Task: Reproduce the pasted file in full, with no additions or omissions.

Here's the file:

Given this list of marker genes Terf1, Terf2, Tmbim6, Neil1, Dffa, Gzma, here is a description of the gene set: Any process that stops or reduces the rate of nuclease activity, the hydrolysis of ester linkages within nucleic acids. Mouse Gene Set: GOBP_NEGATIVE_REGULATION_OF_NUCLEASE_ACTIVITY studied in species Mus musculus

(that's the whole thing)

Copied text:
Given this list of marker genes Terf1, Terf2, Tmbim6, Neil1, Dffa, Gzma, here is a description of the gene set: Any process that stops or reduces the rate of nuclease activity, the hydrolysis of ester linkages within nucleic acids. Mouse Gene Set: GOBP_NEGATIVE_REGULATION_OF_NUCLEASE_ACTIVITY studied in species Mus musculus